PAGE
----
The ban on upfront commission seems to have dampened interests of those wishing to become independent financial advisors (IFAs).
According to data from the Association of Mutual Funds in India (AMFI), new IFA registrations have fallen 55 percent in this financial year (FY20) compared to FY19.
In April-December of FY19, the mutual fund industry added 14,311 new AMFI Registration Number (ARN) in the individual category. In comparison, the industry has added a mere 6,431 new IFAs in April-Dec (FY20).
Industry experts attributed the fall in new IFA registrations to revision in commission structure for mutual funds. The recent changes in total expense ratio (TER) structure by markets regulator SEBI may have affected the feet-on-street fraternity.
In September last year, SEBI banned upfront commissions paid to MF advisers. SEBI directed fund houses to move to an all-trail model. After SEBI’s circular, trail commissions have dropped 20-25 basis points (100 bps=1 percentage point).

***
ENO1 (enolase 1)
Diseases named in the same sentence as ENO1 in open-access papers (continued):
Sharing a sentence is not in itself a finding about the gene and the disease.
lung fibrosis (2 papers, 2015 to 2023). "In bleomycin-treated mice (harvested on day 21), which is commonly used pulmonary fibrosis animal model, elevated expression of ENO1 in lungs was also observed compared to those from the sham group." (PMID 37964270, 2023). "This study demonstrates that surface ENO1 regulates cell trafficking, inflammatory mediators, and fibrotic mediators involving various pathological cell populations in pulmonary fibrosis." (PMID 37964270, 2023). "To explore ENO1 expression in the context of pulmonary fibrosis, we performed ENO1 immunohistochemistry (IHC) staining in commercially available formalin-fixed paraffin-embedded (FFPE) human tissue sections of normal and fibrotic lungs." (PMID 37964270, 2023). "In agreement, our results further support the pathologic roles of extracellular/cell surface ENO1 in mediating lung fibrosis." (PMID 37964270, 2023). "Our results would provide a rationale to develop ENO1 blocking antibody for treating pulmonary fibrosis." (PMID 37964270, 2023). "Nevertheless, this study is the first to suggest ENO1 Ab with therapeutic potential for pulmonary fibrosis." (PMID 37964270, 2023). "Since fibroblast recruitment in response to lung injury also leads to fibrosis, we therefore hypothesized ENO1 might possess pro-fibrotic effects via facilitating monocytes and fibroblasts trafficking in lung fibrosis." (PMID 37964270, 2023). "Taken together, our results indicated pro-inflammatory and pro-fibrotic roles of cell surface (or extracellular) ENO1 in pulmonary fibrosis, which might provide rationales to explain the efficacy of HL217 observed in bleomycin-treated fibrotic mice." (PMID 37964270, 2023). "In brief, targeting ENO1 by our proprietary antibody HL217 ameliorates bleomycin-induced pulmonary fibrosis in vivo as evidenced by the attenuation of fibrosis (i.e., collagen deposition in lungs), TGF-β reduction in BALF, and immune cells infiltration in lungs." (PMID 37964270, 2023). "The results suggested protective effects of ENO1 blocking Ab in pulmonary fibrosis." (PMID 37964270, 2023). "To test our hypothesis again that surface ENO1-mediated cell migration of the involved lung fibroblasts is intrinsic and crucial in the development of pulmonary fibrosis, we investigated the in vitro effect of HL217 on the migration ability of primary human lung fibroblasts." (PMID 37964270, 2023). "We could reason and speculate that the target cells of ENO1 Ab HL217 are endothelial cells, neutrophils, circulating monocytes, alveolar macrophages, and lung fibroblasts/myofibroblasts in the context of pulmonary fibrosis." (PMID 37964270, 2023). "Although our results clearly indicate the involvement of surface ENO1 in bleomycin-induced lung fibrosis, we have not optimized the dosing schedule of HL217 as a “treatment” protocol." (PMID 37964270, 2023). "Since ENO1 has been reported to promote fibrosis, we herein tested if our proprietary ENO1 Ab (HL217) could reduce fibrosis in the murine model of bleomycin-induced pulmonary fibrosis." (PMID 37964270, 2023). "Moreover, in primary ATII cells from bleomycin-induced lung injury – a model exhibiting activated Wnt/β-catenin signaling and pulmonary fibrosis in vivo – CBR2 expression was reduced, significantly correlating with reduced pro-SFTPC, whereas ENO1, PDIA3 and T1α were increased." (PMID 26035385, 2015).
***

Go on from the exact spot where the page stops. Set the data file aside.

SEBI has further trimmed the annual TER that very large size MF schemes would charge to 2.25 percent. Earlier, TER was below 2.5 percent but there was scope for market competition to determine adviser commissions.
With TER now reduced to critically low levels, the adviser community is seeing a decline in new entrants, leaving investors all alone to decide on MF schemes.
Overall, the MF industry added over 32,000 ARNs across all distribution categories.
Decade old advisers have already generated a high revenue surplus during the erstwhile high commission structure when the spread on a MF investment was shallow. In the new commission regime, it's the new age skill-based IFAs that are facing the heat alone.
Since the entry load ban from April 1, 2009 there has been a far-reaching impact on the business of the IFA community.
A number of regulatory changes also changed the way IFAs conducted their business.